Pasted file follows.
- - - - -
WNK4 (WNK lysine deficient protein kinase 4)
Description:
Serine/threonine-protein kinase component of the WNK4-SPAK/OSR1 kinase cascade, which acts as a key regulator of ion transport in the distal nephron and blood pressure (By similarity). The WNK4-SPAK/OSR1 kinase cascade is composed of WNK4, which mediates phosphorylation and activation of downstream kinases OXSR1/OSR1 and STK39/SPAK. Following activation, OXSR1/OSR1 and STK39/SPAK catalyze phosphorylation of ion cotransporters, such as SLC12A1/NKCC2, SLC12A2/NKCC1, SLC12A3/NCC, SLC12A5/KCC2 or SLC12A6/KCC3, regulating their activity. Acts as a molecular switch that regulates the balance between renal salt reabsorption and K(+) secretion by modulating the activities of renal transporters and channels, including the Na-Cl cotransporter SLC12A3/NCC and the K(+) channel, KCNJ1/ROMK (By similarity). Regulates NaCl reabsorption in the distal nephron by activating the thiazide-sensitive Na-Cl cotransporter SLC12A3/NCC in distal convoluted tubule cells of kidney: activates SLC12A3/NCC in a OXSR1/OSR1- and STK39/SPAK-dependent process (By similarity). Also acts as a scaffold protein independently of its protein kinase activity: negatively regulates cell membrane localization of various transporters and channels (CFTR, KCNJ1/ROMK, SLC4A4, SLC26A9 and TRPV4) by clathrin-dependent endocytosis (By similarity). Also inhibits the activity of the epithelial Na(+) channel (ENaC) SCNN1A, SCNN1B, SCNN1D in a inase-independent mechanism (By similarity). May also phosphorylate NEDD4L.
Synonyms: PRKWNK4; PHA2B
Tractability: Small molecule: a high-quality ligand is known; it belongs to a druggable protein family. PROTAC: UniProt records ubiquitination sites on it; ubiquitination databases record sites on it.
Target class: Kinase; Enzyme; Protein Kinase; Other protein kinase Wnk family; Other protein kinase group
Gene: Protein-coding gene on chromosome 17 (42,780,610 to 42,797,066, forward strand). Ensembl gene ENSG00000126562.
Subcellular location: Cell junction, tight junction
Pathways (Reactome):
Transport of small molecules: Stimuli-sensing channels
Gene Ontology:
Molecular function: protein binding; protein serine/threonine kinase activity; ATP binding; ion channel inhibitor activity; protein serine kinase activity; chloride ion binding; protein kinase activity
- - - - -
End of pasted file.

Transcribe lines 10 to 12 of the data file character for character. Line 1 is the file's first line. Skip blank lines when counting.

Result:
Transport of small molecules: Stimuli-sensing channels
Gene Ontology:
Molecular function: protein binding; protein serine/threonine kinase activity; ATP binding; ion channel inhibitor activity; protein serine kinase activity; chloride ion binding; protein kinase activity